In music history, the fifteen-decade long Baroque (from the early 1600s to the mid-eighteenth century) was perhaps the first period when professional music started to enjoy great popularity.
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Professionalism was seen, inter alia, in such aspects as writing according to certain genre standards of form and melody, as well as developing a virtuosic performance technique on various instruments. On the one hand, composers experimented with combinations of instruments and timbres, opposing and merging them: that was how the genre of concerto appeared.
On the other hand, the connection of music with real life was not lost, and whole series of dance-like pieces appeared crystallizing into the genre of suite. Among the most prominent composers of the age were the German Johann Sebastian Bach and his Italian colleague Antonio Vivaldi. Two of their works, Brandenburg Concerto No. 5 (1721) and The Four Seasons (1723) are in the focus of the present report on baroque music.
Initially, the originators of the instrumental concerto were Italians: their natural bright character favoured the development of this playful genre that involved the key idea of competition between the soloists and the accompanying orchestra.
From Italy the genre of instrumental concerto travelled onwards to the rest of Europe where it “became one of the defining forms of Baroque music attracting composers and audiences of all nationalities” (Buelow 524). The genius of Bach could not overlook the curious genre since the latter concealed vast opportunities for composer’s self-expression.
Bach experimented with concertos and his tests of the genre resulted in a series of six Brandenburg Concertos. Among them, researchers single out the Fifth Brandenburg Concerto for its untypical instrumental cast: written for violin, flute, harpsichord, and strings, “it is only when it is played on the correct instruments, and with a single instrument to each part, that its intimate, undemonstrative textures make their effect” (Boyd 91).
And indeed, it appears that the intricate dialogues between the individual instruments would only be lost in the massive sound should the concert be played by a bigger cast. The solo instruments — the violin, flute, and harpsichord — as if play hide-and-seek with the accompanying strings, now stepping forward in obviously solo fragments, now merging with the other instruments in a melodic development.
Among the most prominent solo fragments of the concert are the virtuosic harpsichord cadenza of the first movement, and the whole second movement where the accompanying strings are silent, letting the three soloists develop a lyrical conversation. After the reserved intimacy of the second movement that in its motion reminds of a solemn procession, the final bursts out in a graceful three-beat dance that involves both the soloists and the accompanying strings.
As it has been mentioned, the originators of the instrumental concerto genre were Italians, and in this sphere Antonio Vivaldi has no match. Among his works, an extreme popularity was and is enjoyed by his violin concertos The Four Seasons. Vivaldi employs the tactics of the so-called program music that is aimed at portrayal of certain events which are announced in the title or the literary commentary to the music (Booth 79).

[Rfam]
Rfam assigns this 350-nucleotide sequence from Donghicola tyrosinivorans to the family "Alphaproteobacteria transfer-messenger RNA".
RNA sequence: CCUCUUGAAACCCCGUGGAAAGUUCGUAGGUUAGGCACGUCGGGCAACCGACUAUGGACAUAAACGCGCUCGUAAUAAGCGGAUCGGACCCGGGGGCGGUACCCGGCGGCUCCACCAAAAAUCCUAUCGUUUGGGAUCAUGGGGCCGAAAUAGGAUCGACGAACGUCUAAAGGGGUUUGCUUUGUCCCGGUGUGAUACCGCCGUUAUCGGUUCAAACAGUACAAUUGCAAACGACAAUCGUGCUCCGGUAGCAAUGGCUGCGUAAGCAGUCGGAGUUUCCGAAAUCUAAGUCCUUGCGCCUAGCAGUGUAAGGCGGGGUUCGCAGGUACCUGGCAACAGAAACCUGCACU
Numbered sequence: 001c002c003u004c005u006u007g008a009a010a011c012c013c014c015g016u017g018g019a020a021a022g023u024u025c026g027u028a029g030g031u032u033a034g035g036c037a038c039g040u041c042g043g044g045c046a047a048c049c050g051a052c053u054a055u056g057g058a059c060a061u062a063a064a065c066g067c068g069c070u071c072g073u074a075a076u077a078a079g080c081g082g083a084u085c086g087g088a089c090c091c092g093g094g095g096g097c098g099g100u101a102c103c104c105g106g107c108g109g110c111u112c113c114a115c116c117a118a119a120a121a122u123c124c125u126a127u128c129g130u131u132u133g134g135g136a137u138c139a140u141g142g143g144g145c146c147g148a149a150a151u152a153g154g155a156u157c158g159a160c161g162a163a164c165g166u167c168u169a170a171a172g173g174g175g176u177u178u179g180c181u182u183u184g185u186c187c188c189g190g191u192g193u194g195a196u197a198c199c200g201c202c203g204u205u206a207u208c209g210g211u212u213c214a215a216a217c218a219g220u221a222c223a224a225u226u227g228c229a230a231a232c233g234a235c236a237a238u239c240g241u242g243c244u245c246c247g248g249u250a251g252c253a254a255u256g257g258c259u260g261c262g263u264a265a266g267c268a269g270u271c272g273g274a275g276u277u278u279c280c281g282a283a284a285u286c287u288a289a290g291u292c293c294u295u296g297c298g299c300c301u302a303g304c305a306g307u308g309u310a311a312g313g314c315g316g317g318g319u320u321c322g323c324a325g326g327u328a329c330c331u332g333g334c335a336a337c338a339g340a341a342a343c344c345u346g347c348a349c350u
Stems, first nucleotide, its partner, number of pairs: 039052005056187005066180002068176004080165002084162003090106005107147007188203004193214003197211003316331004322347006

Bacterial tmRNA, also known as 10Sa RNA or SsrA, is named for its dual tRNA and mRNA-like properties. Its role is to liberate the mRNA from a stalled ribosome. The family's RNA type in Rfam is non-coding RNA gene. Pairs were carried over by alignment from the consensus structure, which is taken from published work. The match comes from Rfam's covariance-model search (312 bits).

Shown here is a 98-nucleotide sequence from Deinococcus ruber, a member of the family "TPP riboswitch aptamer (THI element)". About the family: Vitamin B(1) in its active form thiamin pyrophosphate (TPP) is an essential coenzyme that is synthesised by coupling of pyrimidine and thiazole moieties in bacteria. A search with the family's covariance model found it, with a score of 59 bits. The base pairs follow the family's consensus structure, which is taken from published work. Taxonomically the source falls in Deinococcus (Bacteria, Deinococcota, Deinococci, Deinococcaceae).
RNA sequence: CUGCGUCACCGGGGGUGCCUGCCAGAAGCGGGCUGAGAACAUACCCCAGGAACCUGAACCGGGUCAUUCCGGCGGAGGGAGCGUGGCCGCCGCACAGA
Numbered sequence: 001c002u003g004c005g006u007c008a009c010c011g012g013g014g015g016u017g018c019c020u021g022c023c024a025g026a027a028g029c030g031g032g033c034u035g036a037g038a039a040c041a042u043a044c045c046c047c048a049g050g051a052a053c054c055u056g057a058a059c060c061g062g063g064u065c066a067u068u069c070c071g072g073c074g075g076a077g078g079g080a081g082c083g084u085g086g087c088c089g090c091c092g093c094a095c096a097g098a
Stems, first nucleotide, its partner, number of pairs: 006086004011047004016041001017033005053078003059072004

For the four violin concertos, Vivaldi chose a theme connected with the natural cycle of the seasons and reflected in poetic sonnets supposedly written by the composer himself (Booth 79). In addition to the title and the poems that clarify the contents of music, Vivaldi also left detailed prescriptions in the musical text that instruct the performers of the necessary sound effect: for example, in Spring he ascribes the role of “the sleeping goatherd” to the solo violin and of the “barking dog” to the second violin (Booth 79).
Each dedicated to a certain time of year, the four concertos consist of three movements in a traditional tempo scheme fast-slow-fast. By means of musical representation, Vivaldi reflects the soft murmuring of the spring waters and the cheerful singing of birds in the opening movement of Spring by writing a violin part full of light staccatos, repetitions, and trills.
The last movement of the season is a folk festival that proceeds in a swirling three-beat movement of Italian folk dance, tarantella. Summer is all concentrated around the central image of thunderstorm, which is predicted in two first movements by sudden tutti strikes and passages that imitate the peals of far-away thunder.
Streams of rainstorm that breaks through in the final movement are rendered through endless descending passages and gammas against a sharp harmonic background. Autumn reminds of Spring in its initial scene of another folk festival: but this time the old thematic material is re-tinted into minor keys, as if nature has withered and is not as fresh and luxuriant as at the start of the year.
After the festival follows a period of rest, interrupted by fragments of the festive songs, and the final movement illustrates a scene of hunt with blaring sounds reminding of the hunters’ horns.
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The chills of Winter enter with the howling passages of the violin and the trembling repetitions or the orchestra. This cold unfriendly picture gives place to a scene of homely coziness inside a house — the warmth of the hearth is rendered through a calm, placid melody of the violin. But winter reminds about itself in the final movement, with return of rhythmic repetitions in the orchestra.
Booth, John. Vivaldi. Townbridge, Wiltshire: Redwood Books Ltd, 1989. Print.
Boyd, Malcolm. Bach, the Brandenburg Concertos. New York, NY: Cambridge University Press, 1993. Print.
Buelow, George J. A History of Baroque Music. Bloomington, IN: Indiana University Press, 2004. Print.